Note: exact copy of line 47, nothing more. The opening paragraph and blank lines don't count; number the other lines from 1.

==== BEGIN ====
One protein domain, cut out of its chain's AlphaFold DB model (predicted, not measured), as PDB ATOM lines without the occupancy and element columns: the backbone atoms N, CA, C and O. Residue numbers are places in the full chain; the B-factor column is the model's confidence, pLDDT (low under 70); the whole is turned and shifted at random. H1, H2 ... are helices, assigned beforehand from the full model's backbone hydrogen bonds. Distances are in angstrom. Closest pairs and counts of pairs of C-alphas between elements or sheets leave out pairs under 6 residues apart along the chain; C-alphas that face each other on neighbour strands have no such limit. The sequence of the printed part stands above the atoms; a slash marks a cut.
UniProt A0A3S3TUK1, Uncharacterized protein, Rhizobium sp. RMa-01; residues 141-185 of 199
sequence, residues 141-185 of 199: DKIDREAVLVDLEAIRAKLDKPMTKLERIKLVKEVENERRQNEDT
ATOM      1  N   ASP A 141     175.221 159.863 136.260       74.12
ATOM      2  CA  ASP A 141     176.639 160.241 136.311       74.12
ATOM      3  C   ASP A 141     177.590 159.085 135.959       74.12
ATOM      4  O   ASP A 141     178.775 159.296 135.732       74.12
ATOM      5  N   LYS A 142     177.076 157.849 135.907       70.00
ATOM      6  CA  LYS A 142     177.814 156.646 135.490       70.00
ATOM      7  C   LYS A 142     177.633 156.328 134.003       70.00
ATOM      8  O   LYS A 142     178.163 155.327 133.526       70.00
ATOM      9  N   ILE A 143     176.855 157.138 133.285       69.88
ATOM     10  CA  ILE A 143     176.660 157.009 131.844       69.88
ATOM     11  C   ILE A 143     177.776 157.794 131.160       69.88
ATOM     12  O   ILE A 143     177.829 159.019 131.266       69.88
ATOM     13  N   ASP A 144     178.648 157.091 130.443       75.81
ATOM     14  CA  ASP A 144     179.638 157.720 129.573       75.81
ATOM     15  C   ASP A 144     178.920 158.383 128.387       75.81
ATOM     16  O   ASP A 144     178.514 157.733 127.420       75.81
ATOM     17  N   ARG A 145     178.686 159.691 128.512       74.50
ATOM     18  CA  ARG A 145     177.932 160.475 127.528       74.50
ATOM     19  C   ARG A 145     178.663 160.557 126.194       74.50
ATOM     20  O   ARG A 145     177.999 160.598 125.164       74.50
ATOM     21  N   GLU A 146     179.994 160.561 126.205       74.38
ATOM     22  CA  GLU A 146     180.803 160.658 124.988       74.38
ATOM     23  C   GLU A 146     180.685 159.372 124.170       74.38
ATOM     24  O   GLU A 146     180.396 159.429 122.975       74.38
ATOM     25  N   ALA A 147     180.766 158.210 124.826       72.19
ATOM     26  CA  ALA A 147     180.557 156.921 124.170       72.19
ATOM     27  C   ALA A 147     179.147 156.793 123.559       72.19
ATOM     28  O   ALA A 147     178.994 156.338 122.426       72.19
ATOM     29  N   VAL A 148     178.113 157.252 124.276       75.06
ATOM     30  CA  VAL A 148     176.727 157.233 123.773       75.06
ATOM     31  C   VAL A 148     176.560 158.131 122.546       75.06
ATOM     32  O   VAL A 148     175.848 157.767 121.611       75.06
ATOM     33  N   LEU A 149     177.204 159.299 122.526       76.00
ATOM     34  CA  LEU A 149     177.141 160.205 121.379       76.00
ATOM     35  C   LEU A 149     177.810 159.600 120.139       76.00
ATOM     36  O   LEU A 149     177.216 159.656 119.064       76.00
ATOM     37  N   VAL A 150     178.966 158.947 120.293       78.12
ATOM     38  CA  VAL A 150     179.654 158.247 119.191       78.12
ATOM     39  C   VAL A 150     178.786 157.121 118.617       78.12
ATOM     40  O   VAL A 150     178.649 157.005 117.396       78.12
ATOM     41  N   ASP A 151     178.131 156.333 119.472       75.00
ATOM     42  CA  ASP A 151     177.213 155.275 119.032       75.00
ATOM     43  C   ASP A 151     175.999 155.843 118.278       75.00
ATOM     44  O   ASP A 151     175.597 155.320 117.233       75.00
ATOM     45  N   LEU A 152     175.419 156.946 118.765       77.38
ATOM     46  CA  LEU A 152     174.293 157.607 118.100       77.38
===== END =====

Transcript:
ATOM     45  N   LEU A 152     175.419 156.946 118.765       77.38